Do you have rocks, gravel, or other types of stones around your house? If you’re like most homeowners, you probably have at least some landscaping or decorative rocks around your house, or you’re considering investing in rocks or gravel as an aesthetic or functional choice.
But are these building materials and decorative installations environmentally friendly?
Different Types of Landscaping Rocks
First, you should know that there are different types of landscaping rocks for different purposes:
- Size and shape. Landscaping rocks go by different names, depending on their size and shape. Rocks, for example, range in size from No. 4 to No. 1, and typically range from 1 to 4 inches. These are what are typically used in borders, or other decorative applications. Gravel is made by crushing rocks, or finding smaller rocks in the wild; crushed gravel hovers between 0.75 inches and 1 inch in diameter, though smaller sizes also exist. There’s also pea gravel, which are small, rounded pebbles between 0.25 and 0.50 inches in diameter. These are often more decorative, and are used for walkways where smoothness is necessary.
- Source. Rock suppliers may obtain their rocks from different sources. For example, some may harvest them from major quarries, where rocks are plentiful, while others may take them from local rivers, where the running water naturally smooths the surface of the stones to a fine polish. Nearly all rock companies get their rocks locally, however, as the cost of transportation is excessive.
- Color. You may also be able to find rocks of a specific color under natural circumstances. While most rocks and gravel come in shades of gray, from dark to light, it’s also possible to find rocks that are white, yellow, gold, pink, red, tan, brown, green, blue, purple, dark gray, or black. This makes them appropriate for almost any aesthetic purpose, though it has no bearing on their environmental impact.
Rock Roles in the Environment
On the surface, rocks seem entirely lifeless, but rocks play an important role in many ecosystems. For example, some rocks might provide the perfect home for a plant’s root system. Others provide the solid, reliable surface necessary for moss or lichens to grow. Occasionally, rocks will contain minerals important for some animal species to consume, and rocks strewn about in an environment can serve as the perfect hiding place for small creatures attempting to escape predators. Rock can even be an important element of the terrain for animals with tough legs, who have adapted to them.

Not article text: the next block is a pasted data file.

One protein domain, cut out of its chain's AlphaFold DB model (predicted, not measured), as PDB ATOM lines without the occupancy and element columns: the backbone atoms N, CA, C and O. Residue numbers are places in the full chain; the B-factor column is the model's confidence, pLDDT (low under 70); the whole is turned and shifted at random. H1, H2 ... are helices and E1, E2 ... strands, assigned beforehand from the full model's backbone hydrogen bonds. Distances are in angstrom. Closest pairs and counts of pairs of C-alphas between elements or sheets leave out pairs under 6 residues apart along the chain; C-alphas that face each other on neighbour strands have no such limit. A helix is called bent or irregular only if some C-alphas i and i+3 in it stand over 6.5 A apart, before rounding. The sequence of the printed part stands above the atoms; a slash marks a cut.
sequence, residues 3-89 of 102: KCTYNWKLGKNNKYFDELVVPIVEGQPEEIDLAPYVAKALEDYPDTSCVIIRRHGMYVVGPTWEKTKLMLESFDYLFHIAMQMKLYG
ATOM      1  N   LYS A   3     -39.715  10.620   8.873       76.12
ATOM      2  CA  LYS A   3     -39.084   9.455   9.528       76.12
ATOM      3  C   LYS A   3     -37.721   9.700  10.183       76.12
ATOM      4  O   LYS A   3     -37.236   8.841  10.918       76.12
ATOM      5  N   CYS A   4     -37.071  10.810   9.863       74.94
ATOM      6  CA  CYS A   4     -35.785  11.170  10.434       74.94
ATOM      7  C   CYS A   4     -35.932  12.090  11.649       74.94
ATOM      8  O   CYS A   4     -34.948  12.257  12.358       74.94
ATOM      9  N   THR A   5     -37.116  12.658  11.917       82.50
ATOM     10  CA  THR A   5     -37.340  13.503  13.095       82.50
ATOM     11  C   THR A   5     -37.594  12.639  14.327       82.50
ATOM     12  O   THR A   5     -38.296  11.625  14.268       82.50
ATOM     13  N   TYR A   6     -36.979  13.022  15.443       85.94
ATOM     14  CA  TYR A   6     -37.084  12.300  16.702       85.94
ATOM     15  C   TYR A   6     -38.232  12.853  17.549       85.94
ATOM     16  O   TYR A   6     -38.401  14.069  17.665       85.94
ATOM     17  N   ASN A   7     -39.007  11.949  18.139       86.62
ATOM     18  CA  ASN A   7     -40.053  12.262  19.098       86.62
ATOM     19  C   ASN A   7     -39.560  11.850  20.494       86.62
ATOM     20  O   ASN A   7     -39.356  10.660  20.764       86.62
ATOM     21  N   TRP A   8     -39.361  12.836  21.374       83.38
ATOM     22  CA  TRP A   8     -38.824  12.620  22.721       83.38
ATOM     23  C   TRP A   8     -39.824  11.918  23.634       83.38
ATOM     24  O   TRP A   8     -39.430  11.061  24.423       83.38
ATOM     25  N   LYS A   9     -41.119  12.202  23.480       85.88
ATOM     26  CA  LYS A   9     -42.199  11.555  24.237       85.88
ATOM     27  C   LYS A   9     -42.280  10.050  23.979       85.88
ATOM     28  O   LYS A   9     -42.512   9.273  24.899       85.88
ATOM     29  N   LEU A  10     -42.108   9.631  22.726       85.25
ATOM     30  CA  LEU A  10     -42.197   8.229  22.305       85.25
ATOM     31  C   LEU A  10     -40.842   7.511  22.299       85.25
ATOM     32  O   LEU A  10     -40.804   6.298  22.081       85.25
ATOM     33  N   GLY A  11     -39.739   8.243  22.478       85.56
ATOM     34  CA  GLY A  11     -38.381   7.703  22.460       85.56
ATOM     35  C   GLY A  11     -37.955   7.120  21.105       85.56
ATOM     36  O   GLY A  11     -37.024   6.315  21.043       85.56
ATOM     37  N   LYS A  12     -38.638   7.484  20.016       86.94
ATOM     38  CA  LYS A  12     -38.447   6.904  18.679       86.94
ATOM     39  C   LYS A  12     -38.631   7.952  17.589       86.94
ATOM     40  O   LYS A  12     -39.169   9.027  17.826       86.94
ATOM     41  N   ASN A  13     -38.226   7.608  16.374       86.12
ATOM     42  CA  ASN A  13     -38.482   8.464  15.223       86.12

Accordingly, transporting rocks from an environment with a limited supply could have a disruptive effect on the ecosystem. Fortunately, rocks are so plentiful and are such a small part of most ecosystems that sustainable sourcing isn’t a major issue. It’s also possible to potentially transport small invasive species when moving rocks from one area to another, but because rocks are typically transported locally, and not shipped across continents, it isn’t a major concern.
Gravel Driveways vs. Other Driveways
You should also consider that gravel driveways might be more eco-friendly than other types of driveways. Consider the traditional concrete driveway; it completely paves over the grass and soil, and forces water to run off to the sides, potentially spilling into streets and gutters. It may also kill microscopic species and bacteria in the ground, since it completely blocks access to oxygen, water, and sunlight—three crucial ingredients for life.
Gravel driveways, on the other hand, allow space for air, water, and even light to run through. During rainfall, water seeps between the stones to penetrate the ground, keeping the environment in balance and potentially supporting the life that lives there. Accordingly, gravel is an environmentally sound choice for redoing your driveway (or creating one from scratch).
A final thought- Is it environmentally friendly to use rocks or gravel around your house?
While there are many different types of landscaping rocks to choose from, and you should always ask questions about the sustainability of your purchasing source, for the most part, landscaping rocks are suitably environmentally friendly. There are simple ways to make your driveway clean and green. Gravel driveways are actually better for the environment than their concrete counterparts, and as long as you aren’t obstructing large sections of land from receiving light, air, and water, you won’t be doing harm to your surroundings.
Article Submitted By Community Writer